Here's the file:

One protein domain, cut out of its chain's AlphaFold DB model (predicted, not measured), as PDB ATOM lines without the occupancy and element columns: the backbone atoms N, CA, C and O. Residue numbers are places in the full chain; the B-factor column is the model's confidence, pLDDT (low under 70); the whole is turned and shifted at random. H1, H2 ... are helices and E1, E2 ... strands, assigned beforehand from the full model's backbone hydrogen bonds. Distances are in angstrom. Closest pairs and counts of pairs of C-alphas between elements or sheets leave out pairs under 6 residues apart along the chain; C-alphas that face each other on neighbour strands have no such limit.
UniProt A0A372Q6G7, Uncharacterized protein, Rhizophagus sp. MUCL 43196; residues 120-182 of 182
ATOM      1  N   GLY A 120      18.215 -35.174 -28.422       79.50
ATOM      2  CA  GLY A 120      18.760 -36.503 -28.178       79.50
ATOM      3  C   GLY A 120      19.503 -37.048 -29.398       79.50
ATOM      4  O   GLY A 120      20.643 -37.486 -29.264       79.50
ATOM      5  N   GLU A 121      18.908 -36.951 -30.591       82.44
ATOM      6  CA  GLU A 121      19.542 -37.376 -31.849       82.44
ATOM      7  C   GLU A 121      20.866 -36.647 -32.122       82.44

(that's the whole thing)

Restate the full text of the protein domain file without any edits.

One protein domain, cut out of its chain's AlphaFold DB model (predicted, not measured), as PDB ATOM lines without the occupancy and element columns: the backbone atoms N, CA, C and O. Residue numbers are places in the full chain; the B-factor column is the model's confidence, pLDDT (low under 70); the whole is turned and shifted at random. H1, H2 ... are helices and E1, E2 ... strands, assigned beforehand from the full model's backbone hydrogen bonds. Distances are in angstrom. Closest pairs and counts of pairs of C-alphas between elements or sheets leave out pairs under 6 residues apart along the chain; C-alphas that face each other on neighbour strands have no such limit.
UniProt A0A372Q6G7, Uncharacterized protein, Rhizophagus sp. MUCL 43196; residues 120-182 of 182
ATOM      1  N   GLY A 120      18.215 -35.174 -28.422       79.50
ATOM      2  CA  GLY A 120      18.760 -36.503 -28.178       79.50
ATOM      3  C   GLY A 120      19.503 -37.048 -29.398       79.50
ATOM      4  O   GLY A 120      20.643 -37.486 -29.264       79.50
ATOM      5  N   GLU A 121      18.908 -36.951 -30.591       82.44
ATOM      6  CA  GLU A 121      19.542 -37.376 -31.849       82.44
ATOM      7  C   GLU A 121      20.866 -36.647 -32.122       82.44